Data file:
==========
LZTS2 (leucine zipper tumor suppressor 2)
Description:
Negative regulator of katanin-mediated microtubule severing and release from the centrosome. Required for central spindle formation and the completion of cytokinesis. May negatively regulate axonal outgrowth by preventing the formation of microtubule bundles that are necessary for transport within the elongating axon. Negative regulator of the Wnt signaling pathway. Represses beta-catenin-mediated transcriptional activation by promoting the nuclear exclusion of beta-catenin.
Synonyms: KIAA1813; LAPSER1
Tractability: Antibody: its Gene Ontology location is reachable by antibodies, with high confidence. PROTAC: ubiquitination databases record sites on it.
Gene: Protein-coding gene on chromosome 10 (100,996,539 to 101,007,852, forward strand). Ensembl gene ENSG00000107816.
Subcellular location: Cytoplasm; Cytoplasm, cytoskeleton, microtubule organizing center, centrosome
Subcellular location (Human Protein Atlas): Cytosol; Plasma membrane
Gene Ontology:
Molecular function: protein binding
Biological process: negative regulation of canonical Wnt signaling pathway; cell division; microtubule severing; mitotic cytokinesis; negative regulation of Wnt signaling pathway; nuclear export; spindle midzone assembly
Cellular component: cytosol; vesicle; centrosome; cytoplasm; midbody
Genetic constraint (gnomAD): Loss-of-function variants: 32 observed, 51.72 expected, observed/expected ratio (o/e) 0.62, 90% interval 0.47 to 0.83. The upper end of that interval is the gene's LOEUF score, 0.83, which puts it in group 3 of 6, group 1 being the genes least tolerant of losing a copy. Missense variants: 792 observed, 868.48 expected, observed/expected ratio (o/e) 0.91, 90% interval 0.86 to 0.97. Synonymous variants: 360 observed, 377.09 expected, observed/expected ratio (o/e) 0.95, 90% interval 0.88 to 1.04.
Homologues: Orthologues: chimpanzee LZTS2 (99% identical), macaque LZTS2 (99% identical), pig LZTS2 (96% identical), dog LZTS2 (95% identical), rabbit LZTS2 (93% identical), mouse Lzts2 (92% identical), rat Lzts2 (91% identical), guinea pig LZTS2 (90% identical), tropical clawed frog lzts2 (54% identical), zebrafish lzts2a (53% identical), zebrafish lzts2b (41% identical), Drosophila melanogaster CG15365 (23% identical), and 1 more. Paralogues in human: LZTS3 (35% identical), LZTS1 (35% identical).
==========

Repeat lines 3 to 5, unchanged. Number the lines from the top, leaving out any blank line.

Negative regulator of katanin-mediated microtubule severing and release from the centrosome. Required for central spindle formation and the completion of cytokinesis. May negatively regulate axonal outgrowth by preventing the formation of microtubule bundles that are necessary for transport within the elongating axon. Negative regulator of the Wnt signaling pathway. Represses beta-catenin-mediated transcriptional activation by promoting the nuclear exclusion of beta-catenin.
Synonyms: KIAA1813; LAPSER1
Tractability: Antibody: its Gene Ontology location is reachable by antibodies, with high confidence. PROTAC: ubiquitination databases record sites on it.